Last October I stood with our daughter, Madison, in a courtyard. We watched the congregation stand and turn toward us. The beautiful bride, whom I taught to walk, I now walked down the aisle to “give her away” to the man she loves. People smiled and wept. That moment was qadosh.
I sat in the dark room of the nursing home as my grandmother’s life ebbed away with each strained breath. Through the wee hours I kept watch over her. I held her hand. I sang her favorite hymn. I read the final chapter of the Great Story to her and I realized in the moment that it was like reading a travel brochure for the trip she was about to take. That moment was qadosh.
Last night as Wendy and I held hands and hovered over our peaceful, sleeping grandson lying in our bed. We sang. We prayed blessings over him. It was a holy moment. That’s qadosh.
Throughout the Great Story, when God made a special appearance (theologians call that a theophany) the person to whom God appears is mesmerized, speechless, dumbfounded, or overwhelmed. To be in the presence of God, described by lyricist of Psalm 99 as the royal King of Kings. That moment is qadosh.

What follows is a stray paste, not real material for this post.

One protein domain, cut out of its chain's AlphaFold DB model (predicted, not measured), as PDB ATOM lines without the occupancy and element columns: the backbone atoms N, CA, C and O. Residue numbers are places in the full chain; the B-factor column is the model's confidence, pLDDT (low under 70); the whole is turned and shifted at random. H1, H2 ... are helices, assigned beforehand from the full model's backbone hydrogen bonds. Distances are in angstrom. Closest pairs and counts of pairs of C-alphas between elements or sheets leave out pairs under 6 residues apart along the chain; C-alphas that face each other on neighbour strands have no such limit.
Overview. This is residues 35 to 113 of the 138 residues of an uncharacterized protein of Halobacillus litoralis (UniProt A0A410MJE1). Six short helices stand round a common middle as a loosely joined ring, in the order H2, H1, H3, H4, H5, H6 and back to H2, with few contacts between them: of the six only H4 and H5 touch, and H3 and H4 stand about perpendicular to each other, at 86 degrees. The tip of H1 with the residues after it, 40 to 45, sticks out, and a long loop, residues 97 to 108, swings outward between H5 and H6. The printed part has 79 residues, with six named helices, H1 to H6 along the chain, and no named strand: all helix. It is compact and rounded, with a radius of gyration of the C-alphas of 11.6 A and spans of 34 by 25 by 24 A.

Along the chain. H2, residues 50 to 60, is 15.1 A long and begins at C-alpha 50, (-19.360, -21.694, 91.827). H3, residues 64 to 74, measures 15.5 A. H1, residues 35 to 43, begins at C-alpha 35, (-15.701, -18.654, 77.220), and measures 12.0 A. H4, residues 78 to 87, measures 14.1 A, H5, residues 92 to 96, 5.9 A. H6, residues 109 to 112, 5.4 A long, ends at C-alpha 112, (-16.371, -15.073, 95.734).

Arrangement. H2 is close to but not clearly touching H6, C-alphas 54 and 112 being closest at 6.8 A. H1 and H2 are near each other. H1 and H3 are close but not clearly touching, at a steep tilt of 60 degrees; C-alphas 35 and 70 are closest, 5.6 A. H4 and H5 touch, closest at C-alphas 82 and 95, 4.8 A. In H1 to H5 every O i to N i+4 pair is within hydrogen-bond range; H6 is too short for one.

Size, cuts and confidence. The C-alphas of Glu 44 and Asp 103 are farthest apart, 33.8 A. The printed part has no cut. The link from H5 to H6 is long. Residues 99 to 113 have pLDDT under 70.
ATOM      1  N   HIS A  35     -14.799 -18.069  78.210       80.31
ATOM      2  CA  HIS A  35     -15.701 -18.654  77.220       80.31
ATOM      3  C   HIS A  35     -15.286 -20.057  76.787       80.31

When the psalmist calls me to worship, he’s not religiously demanding that I dutifully “go to church” in an effort to attain some pinnacle of moral purity. In fact, when I meditate on the fullness of all the qadosh moments I’ve recalled, then all my old notions of what it means to be “holy” are silly in their triteness. The psalmist is calling me into the mysterious, beautiful, meaningful moment of qadosh.